Austin Real Estate: Strong in 2007, Holding Steady in 2008

By: Greg James

2008 has begun with a mix of decidedly lousy economic news and some pessimistic projections, so at first glance it might be very tempting for those hoping to either buy or sell homes in Austin to stay on the sidelines and avoid the Austin real estate market completely.

That would be a mistake. Don't be discouraged, because things are not exactly as they appear. You need to look past the negative-leaning news headlines in order to find the proverbial silver lining in a cloudy real estate picture.

Of course the mortgage industry is still reeling in the wake of the sub-prime mortgage crisis, with some experts anticipating yet another large wave of borrowers defaulting on their loans. National statistics show existing home sales in 2007 down at least 20 percent over the previous year. There's talk of the housing bubble bursting in various regions of the country, news of the highest unemployment rates in two years, and now even some presidential candidates openly using the dreaded "R" word, recession.

But that's the national scene. When it comes to Austin real estate, the news was far from bad in 2007. In fact, to insert the word 'bad' into any discussion of either last year's local housing market or any analysis of the year to come would frankly border on irresponsible. The truth is the Austin real estate market bucked national trends and appears poised to remain solid this year, despite mixed economic predictions.

Yes, sales of homes in Austin were also down in 2007, but only by 12 percent, better than the national average. And there is further reason to avoid applying what you hear in the national news to the Austin real estate market: according to the National Association of Realtors, in several regions around the country average sales prices have actually increased, and that includes Austin homes, which went up in value by nine percent.

More encouraging news is that Austin homes in 2007 didn't take too long to sell, and didn't linger: on average, they stayed on the market 47 days, compared to 49 days in 2006 -- hardly a cause for panic.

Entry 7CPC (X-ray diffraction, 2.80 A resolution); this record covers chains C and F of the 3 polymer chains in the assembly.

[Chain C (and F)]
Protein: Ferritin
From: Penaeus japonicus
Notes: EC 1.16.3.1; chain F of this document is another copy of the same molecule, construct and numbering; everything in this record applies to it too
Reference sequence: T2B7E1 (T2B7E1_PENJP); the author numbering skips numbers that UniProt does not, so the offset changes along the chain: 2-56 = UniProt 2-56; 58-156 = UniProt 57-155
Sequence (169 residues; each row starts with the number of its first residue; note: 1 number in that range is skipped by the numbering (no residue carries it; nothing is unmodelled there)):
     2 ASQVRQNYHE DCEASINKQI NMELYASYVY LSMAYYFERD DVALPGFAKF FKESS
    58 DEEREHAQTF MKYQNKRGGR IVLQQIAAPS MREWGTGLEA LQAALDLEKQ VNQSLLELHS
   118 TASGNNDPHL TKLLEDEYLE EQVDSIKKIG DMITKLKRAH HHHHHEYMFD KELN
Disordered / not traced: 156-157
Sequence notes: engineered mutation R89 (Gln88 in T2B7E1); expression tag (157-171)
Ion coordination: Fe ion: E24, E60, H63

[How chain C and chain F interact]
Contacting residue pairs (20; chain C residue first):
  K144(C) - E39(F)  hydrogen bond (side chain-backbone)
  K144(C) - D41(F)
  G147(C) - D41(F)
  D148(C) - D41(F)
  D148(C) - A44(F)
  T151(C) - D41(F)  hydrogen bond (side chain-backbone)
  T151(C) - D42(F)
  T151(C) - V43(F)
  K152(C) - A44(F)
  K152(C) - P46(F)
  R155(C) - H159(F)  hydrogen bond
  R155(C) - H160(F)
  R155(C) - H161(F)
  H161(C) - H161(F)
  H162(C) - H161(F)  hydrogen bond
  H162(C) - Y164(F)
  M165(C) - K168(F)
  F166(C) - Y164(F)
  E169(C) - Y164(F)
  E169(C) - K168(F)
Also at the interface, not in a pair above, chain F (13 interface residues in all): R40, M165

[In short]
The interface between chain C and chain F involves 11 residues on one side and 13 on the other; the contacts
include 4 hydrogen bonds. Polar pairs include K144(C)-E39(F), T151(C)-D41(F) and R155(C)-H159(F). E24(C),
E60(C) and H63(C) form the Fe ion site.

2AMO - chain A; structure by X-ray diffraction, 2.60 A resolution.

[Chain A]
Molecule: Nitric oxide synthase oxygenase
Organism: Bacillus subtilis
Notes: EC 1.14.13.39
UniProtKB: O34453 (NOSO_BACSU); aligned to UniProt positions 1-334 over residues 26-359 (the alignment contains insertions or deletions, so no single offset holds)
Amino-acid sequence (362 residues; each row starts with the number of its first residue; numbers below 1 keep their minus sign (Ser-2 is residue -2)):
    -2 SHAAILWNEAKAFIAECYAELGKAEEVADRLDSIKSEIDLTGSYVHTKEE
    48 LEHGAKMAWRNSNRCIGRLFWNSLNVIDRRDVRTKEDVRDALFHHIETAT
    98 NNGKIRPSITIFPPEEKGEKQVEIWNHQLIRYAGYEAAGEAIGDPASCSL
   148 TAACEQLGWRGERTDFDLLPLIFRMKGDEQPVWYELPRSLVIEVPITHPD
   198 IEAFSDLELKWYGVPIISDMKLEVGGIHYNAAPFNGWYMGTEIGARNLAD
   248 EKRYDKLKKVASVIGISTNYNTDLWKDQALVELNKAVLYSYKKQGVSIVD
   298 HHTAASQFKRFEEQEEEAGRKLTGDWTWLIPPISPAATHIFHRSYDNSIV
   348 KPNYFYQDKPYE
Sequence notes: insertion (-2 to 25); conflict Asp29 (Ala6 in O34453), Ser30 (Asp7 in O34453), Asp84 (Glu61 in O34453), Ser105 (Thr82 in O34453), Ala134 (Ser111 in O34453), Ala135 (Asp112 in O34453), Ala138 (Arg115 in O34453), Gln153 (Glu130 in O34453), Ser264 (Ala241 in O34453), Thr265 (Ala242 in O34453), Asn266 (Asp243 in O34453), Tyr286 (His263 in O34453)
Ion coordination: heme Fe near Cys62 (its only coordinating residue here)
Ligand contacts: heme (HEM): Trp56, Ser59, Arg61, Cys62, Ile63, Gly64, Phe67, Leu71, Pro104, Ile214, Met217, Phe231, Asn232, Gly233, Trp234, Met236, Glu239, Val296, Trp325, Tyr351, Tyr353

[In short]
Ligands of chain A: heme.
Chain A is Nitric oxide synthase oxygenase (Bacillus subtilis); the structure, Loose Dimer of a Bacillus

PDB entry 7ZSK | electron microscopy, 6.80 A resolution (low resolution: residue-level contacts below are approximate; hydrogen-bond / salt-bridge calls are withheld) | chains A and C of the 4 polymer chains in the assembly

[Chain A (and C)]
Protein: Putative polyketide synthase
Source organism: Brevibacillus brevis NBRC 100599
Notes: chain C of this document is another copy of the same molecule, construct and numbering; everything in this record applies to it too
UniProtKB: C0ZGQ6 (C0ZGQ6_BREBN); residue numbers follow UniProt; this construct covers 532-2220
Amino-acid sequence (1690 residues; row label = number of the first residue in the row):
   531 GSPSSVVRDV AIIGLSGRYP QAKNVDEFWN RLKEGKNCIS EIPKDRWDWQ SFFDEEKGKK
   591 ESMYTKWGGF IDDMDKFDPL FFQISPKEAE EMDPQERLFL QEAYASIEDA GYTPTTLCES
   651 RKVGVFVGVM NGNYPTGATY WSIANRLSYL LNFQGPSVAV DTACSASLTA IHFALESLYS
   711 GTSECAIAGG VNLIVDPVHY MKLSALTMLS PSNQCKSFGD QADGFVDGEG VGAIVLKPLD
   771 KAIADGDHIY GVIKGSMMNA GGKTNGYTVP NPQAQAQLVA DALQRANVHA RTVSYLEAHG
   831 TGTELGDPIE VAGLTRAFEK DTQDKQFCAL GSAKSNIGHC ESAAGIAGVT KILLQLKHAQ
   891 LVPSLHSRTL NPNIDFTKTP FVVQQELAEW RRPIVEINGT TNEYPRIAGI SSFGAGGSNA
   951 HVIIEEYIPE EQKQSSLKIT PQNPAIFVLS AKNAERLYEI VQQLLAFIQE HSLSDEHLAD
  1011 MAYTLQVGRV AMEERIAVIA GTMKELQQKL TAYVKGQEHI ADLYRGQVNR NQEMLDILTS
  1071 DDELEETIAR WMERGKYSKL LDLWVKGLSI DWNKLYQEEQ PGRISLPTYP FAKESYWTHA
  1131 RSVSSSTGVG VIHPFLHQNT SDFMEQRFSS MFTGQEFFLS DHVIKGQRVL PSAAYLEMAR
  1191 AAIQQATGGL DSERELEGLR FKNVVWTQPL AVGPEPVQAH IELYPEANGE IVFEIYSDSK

According to some economists, the Austin real estate market will cool in 2008. A new report from Austin-based Angelou Economics says stricter lending restrictions in the wake of last year's mortgage crisis may price some first-time or low-end homebuyers out of the market -- and it thinks this may have already started happening: apartment vacancy rates, typically seen as a leading indicator for decreased home sales, are at a five-year low, meaning those folks won't be seeking homes in Austin, but will keep renting.

But at the same time, Angelou acknowledges that continuing population and job growth will cushion the Austin real estate market from the worst effects of the sub-prime mortgage troubles. After all, Austin is still perceived as a great place to live, work and play. The simple fact is people are still moving here, and shopping centers, hospitals, schools and entertainment venues are popping up all over the landscape.

Angelou also says increases in the prices of Austin homes will slow from "rapid" to "average". That's not exactly a grim development for sellers.

Angelou expresses concern about new home construction, which saw a significant slowdown in 2007 -- a nearly 40 percent drop in new home permits over 2006. And according to a study cited by The Austin Business Journal, new home construction dipped 20 percent. By year end continuing angst over the mortgage crisis caused home builders to run for cover and scale back their previously aggressive plans in central Texas. The most recent and striking example of this came just in December, when Centex Homes announced it was backing out of plans to purchase nearly 500 acres of land in northern Travis County -- an acquisition that would have eventually led to 1400 brand new homes.

Yet even this doesn't necessarily translate into bad news for potential buyers and sellers of Austin homes. Buyers could be the recipients of favorable deals, as those home builders now focus on getting rid of their existing unsold inventory. As always, they'll compete with the existing resale homes in Austin by offering incentives to buyers, who could find themselves in a brand new home at a bargain price.

But that new home inventory won't last forever -- and with less of those brand-new subdivisions being built and aggressively advertised, that's less competition for homeowners who might be inclined to put their homes on the market. And of course it's in their interest to price their resale homes competitively, in order to compete with the builders and sell within a reasonable amount of time. All that competition only works to the advantage of people in the market for an Austin home.

So don't let a little gloomy news get you down. The Austin real estate market finished 2007 strong, and will remain that way in 2008.

America Properties
 • 
 • 
 • 
 • 
 • 
 • 
 • 
 • 
 • 
 • 
 • 
 • 
 • 
 • 
 • 
 • 
 • 
 • 
 • 
 • 

» More on America Properties
 



Share this article :
Click to see more related articles